Some questions remained. Their bone marrow didn’t start to produce red cells again until about three weeks after landing. Imaging wasn’t sensi­tive enough to show visible bone loss, but examination of the returned urine and feces showed that they were losing calcium steadily with no sign of lev­eling off. The in-flight cardiovascular data from lbnp could be interpret­ed as “not yet steady state.” And the large losses in arm and especially leg strength were a sign that the crew hadn’t exercised enough. The next crew was strongly urged to do more.

Skylab 11, unlike their predecessors, faced space adaptation syndrome on Mission Day i. Lousma was most affected and vomited that evening. Bean and Garriott felt nausea; all three took Scop-Dex capsules on Day 2 to sup­press the symptoms, and Garriott and Lousma continued this medication on Day 3. Garriott and Bean tried making head movements to hasten their adaptation but decided they were not helpful. All were well enough for full duty by Day 4.

Initial adaptation issues aside, this crew’s in-flight experience was similar to that of the first crew. The big change was that they performed more exer­cise and did not allow exercise time to be preempted by other tasks as the first crew sometimes had. They launched with two additional exercise devic­es. After seeing the first crew’s strength losses, Bill Thornton got permission from Deke Slayton to add capability, with strict weight and volume limi­tations. (Exercise was still an operational responsibility.) Bill looked every­where for candidates, and found the Mini-Gym in John Rummel’s back room. He rebuilt it with help from center engineering and flight-qualified it. It was designed to produce “isotonic” loads on the back and legs, and was used faithfully by the crew during longer daily exercise periods. The other device was an “expander” from Sears, consisting of up to four springs with handles that could be used in various combinations. (The Russians cop­ied this device and used it in their Soyuz program for many years.) These devices largely solved the upper-body problem. The second crew also had a device to measure blood hemoglobin levels, to reassure the doctors that loss of red cells was not continuing.

Skylab II returned to Earth on 25 September 1973 at nineteen past one in the afternoon, and the Command Module was picked up by the uss New Orleans forty-four minutes later. Here’s some conversation between the crew­members and the crew Flight Surgeon, Dr. Paul Buchanan, as they pre­pared to egress:

Bean: “We’re going to have to be careful; as I said, I was dizzy. Better stick with me. But I feel like if I could move around, just sit up, and maybe the dizziness would go away.”

Garriott (who had already left his couch and taken the pulse of his crewmates): “I don’t think it will, Al. You ought to watch for it to increase slightly. It’s likely to increase, I think.”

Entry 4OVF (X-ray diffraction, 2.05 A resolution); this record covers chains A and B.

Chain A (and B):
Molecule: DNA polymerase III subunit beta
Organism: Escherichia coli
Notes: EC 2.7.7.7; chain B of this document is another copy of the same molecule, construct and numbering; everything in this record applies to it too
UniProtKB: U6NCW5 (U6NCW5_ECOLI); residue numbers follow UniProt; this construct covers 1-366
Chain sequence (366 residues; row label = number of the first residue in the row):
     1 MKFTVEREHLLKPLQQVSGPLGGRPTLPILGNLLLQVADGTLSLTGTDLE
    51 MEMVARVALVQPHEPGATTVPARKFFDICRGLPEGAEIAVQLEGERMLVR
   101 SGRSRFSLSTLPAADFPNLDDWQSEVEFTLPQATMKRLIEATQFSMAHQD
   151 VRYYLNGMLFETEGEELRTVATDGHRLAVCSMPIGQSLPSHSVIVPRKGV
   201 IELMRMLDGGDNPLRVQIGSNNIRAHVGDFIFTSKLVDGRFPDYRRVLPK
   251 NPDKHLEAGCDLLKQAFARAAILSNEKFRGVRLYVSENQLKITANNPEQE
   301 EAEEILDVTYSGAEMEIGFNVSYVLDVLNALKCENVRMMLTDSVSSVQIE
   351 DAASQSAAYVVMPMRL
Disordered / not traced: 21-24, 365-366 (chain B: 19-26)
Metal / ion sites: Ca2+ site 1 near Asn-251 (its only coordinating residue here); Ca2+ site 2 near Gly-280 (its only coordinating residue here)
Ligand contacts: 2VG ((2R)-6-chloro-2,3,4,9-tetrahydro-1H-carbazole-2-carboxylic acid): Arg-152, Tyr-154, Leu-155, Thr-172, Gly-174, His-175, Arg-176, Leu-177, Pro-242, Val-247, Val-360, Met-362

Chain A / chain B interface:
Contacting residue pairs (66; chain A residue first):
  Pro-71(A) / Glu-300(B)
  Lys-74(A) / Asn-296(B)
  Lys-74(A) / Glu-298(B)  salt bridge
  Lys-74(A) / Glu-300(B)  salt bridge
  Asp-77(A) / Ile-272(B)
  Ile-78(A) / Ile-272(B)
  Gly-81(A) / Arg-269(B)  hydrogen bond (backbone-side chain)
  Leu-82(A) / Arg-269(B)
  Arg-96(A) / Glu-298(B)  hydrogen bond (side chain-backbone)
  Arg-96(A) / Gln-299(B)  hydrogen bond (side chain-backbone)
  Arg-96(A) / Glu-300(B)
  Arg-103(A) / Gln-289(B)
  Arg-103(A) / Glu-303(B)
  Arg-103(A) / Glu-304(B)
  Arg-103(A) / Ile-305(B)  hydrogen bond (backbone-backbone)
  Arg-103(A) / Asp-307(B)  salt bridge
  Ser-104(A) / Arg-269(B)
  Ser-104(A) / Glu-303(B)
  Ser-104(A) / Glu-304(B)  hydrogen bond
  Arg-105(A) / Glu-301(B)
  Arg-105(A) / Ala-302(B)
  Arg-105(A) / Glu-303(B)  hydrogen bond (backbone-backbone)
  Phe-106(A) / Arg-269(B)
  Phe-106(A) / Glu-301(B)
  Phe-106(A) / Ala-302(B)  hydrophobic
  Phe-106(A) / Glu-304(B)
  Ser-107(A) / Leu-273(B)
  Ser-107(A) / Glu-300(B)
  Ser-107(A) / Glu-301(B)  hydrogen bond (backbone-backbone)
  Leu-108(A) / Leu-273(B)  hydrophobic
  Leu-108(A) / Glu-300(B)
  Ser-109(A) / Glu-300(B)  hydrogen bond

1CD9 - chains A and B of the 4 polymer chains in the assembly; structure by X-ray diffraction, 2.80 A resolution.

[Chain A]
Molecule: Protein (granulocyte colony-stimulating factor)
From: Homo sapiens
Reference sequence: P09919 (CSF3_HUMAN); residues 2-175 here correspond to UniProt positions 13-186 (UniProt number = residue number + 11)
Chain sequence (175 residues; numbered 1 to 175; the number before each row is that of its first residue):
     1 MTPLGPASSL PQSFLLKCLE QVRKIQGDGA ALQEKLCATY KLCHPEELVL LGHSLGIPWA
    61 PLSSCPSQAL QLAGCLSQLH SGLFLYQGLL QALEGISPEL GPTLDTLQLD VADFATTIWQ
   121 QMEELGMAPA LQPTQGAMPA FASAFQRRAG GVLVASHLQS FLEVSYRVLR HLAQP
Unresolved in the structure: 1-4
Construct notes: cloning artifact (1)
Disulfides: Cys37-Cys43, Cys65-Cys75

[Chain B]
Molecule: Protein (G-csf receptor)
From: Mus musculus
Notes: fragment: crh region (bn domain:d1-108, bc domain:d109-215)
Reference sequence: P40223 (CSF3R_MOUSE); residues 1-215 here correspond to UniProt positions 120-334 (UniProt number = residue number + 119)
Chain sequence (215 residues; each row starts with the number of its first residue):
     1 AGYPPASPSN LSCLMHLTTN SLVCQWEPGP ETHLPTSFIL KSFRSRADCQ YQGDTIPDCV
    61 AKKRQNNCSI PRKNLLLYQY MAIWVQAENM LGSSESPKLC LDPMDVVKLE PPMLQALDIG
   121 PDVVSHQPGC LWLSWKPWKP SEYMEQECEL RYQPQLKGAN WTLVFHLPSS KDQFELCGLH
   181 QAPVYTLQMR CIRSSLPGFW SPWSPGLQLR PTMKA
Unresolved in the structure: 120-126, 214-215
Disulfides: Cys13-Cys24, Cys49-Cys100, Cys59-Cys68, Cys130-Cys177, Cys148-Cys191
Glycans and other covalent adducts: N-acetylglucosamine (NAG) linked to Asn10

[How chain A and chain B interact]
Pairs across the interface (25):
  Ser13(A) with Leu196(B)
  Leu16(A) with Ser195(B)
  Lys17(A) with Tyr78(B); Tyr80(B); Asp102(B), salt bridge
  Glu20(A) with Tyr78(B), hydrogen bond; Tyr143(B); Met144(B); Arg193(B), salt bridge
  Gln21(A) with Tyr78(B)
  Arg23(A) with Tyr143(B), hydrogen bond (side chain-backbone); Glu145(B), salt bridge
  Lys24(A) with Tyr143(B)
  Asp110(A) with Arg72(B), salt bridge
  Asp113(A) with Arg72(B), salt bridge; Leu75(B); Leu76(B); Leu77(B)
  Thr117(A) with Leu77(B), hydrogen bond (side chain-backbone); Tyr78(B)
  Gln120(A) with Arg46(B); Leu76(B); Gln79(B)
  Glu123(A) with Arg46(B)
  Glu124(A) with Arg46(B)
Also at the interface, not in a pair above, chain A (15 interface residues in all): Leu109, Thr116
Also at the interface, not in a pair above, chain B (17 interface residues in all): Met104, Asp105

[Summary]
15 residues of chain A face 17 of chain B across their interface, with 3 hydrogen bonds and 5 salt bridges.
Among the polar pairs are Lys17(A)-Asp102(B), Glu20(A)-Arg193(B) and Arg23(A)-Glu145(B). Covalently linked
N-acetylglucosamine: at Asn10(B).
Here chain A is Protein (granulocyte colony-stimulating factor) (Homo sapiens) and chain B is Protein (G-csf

Buchanan (to Garriott): “Are you doing all right standing?”

Garriott: “I’m doing fine, but I can tell that any sort of motion induces the sensation of pitching or rolling, a little dizziness.”

Bean: “That’s what I thought when I just leaned up. I thought that I didn’t feel like I was going to pass out, but I did feel like—that I would be unsta­ble. . . . Let’s not leave these guys standing out here too long.”

Bean (ten minutes later, in the medical lab): “I didn’t think we’d get back feeling this good.”

They did feel good, and they recovered rapidly from the effects of their flight—Garriott fastest. Their weight losses had been for Bean, 8.6 lbs. (5.5 percent); Garriott, 7.7 lbs. (5.7 percent); and Lousma, 9.25 lbs. (4.75 percent). By “r+5,” the fifth day after landing, their lower body negative pressure and exercise tolerance tests were “within normal limits”—that is, back with­in two standard deviations of their preflight results. That’s not 100 percent recovery, but it’s impressive. After R+9, Garriott and Lousma were returned to flight status in the T-38. Bean had strained his back on r+i (showing that muscles were a little more susceptible to injury after a long flight) and didn’t get back to flying for another week or so.

Loss of strength and endurance in the legs was virtually the same for this crew as for the first crew. That was a very encouraging finding and a worth­while payoff for the additional time this crew spent on exercise (about an hour a day each). But the decrements were still on the order of 20 percent, and Bean’s crew recommended to Carr’s that they increase exercise even more on their flight, then being extended to eighty-four days.

Although legs showed a decrement with their diminished use in weight­lessness, the arms were different. They were not only used for translation around the workshop, but there were two useful exercise machines available for heavy exercise. Jack was a consistent user of this hardware and his early postflight data show an average 15 percent increase in arm strength, while his two crewmates showed little change.